An American human rights lawyer, who came to Ireland to attend the Rosemary Nelson inquiry visited the New Lodge this week as part of the ongoing New Lodge Six campaign.
Ed Lynch was at the Ashton Centre to review the campaign, which was started by the families of the six men to try and uncover the truth as to why they were killed.
It was claimed at the time and carried in the media that the men Jim McCann, Jim Sloan, Tony Campbell, John Loughran, Brendan Maguire and Ambrose Hardy had been killed in a shoot out with the IRA, but the families instantly rubbished the claim.
Several other people were wounded, but it wasn’t until a Community Inquiry was held in November 2002 that people could give their accounts of what happened. At that time an international panel found that the killings of the six men had never been properly investigated and that there had never been a full accounting of the tragedy.
It was found that the men had been killed without any justification. However, despite the best efforts of the families and their legal representatives, all attempts to get the British government to acknowledge the injustice have been ignored.
A petition to the United Nations to have the case reinvestigated is currently being considered. The meeting in the Ashton Centre was attended by one of the original members of the international panel, Ed Lynch.
Also in attendance were the families of the men, New Lodge Six committee members, Claire Reilly of Relatives for Justice, Gerry Hyland of Madden and Finucane and local Councillor Carál Ní Chuilín.
Ed Lynch said the lack of movement was disappointing, but added, “it is important that we do not lose heart”.
“While it may be over 30 years ago the families continue to endure immense pain and loss. These events are also symbolic of other such state killings of defenceless people in this community and elsewhere,” he said.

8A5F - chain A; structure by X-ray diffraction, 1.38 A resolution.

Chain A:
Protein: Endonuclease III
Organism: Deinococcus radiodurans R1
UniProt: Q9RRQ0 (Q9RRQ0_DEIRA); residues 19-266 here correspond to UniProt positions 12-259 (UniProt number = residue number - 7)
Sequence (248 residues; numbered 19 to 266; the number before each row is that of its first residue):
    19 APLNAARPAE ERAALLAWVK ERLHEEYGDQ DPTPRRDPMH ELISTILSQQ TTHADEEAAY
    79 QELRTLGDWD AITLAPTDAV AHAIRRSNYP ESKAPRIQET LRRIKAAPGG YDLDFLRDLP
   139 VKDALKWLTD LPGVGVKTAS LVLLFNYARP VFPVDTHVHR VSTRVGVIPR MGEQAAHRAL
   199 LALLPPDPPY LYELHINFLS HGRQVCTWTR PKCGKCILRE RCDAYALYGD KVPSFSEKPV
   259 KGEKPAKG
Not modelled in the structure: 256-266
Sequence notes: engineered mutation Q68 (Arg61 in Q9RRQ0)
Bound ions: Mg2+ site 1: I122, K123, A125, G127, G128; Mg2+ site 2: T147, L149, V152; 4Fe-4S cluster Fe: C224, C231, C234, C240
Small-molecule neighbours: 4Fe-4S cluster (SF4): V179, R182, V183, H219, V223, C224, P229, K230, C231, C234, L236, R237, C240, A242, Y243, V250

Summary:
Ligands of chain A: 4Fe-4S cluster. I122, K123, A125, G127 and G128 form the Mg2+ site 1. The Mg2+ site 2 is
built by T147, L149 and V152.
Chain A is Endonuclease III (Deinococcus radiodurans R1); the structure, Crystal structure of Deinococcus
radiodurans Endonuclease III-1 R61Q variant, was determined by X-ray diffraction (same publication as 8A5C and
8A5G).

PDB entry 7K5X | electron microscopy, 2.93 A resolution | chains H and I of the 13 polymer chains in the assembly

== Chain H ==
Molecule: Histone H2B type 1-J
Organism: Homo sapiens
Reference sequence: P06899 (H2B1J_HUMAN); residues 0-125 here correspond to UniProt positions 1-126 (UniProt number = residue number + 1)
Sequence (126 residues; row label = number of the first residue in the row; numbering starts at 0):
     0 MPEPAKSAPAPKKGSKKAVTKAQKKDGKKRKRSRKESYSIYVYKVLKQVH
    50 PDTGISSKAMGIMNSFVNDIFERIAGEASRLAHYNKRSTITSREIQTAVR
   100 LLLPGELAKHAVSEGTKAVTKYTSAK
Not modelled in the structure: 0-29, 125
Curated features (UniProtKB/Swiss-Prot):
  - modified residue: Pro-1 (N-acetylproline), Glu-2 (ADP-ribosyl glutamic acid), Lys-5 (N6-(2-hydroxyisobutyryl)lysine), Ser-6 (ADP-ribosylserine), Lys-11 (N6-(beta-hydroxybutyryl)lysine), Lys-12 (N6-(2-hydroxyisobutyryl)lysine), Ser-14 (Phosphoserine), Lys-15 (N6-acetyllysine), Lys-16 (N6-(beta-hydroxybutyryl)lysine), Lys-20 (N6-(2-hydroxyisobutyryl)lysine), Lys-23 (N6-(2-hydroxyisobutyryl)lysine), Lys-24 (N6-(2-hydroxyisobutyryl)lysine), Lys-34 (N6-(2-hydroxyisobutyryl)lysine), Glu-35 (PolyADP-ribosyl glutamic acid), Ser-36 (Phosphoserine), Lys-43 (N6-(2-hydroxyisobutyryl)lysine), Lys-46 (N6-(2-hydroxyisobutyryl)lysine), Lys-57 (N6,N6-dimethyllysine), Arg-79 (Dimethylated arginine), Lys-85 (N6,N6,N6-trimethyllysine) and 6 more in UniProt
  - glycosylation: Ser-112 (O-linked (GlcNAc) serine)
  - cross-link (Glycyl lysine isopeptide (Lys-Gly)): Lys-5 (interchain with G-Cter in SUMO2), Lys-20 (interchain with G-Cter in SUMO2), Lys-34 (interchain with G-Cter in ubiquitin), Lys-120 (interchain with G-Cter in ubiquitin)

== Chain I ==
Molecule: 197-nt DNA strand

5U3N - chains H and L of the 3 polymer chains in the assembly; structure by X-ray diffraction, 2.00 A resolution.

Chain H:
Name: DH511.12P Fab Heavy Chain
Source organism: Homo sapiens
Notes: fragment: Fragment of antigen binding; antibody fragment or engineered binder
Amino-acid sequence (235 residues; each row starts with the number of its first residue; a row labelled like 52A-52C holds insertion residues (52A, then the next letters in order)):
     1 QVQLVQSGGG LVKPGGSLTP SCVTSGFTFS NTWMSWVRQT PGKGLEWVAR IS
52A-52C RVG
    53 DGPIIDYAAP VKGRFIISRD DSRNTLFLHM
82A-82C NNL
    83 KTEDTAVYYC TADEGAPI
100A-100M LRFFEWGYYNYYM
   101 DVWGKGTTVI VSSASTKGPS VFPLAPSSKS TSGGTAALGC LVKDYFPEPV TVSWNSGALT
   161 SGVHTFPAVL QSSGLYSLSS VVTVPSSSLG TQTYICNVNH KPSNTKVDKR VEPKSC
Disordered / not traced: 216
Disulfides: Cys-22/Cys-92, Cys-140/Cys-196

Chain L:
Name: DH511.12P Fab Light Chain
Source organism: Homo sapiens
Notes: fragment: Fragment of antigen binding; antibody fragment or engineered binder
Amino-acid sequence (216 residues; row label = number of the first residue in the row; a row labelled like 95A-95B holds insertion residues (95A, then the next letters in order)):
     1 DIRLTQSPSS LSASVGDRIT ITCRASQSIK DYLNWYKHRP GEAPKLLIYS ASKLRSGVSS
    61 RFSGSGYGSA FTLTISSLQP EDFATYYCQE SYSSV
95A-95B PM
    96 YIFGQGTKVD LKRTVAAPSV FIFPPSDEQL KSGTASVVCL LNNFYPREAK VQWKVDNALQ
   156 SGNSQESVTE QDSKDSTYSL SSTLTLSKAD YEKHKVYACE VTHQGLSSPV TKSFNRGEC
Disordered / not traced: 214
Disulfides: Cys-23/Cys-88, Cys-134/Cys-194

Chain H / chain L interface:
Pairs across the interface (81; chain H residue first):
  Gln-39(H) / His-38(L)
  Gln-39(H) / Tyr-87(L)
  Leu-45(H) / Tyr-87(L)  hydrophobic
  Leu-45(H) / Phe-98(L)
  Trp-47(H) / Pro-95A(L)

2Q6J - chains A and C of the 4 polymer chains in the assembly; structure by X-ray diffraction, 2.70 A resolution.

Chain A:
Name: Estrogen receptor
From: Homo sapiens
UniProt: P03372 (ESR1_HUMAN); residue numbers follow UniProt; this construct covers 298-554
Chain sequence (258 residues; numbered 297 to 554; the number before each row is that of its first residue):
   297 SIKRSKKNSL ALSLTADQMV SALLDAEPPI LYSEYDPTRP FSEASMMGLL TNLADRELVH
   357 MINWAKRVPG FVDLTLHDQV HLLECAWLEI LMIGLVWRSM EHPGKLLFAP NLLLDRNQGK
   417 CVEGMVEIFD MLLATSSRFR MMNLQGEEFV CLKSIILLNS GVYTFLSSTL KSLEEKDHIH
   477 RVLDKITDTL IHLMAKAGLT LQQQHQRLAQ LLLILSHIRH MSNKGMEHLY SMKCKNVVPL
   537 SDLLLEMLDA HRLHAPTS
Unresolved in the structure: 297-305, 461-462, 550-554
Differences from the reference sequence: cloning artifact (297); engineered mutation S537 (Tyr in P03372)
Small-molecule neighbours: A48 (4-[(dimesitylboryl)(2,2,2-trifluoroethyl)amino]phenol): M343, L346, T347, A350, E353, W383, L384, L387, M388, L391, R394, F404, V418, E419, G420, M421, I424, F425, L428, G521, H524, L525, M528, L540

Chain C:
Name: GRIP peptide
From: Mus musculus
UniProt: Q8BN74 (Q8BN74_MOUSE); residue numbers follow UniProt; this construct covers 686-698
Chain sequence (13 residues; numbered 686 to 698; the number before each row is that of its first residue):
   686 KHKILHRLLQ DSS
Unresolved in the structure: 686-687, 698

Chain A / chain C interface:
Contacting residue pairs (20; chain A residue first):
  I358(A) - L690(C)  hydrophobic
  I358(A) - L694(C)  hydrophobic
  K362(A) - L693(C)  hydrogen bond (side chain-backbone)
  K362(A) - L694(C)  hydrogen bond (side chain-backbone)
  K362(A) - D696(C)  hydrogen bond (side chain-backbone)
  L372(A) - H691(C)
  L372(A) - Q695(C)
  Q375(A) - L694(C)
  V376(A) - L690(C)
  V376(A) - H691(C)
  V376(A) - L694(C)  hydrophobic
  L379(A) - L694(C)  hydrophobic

“The State cannot be allowed to permit its forces to murder citizens with impunity. This should be an indisputable universal principle for any government that says that it values human rights. This must apply everywhere whether the culprits are US forces in Iraq or British forces in Ireland. The killing of unarmed citizens is abhorrent”.
Willie Loughran, brother of John Loughran said despite the lack of movement the case had been worth it.
“To be absolutely honest I never expected justice from the State. However, this campaign has been worth it,” he said.
“The inquiry proved beyond doubt what everyone already knew. The important thing for me is that the people have spoken, we have documented the facts and the truth is there for everyone to see.”
Copies of the New Lodge Six Community Inquiry Report can be obtained at the Ashton Centre 90-742255 from Paul O’Neill.
Meanwhile Relatives for Justice spokeswoman Claire Reilly has asked people whose loved ones were killed by the state to get in touch.
“While I was in the New Lodge I was struck by the fact that there are a lot of people sitting there without support.”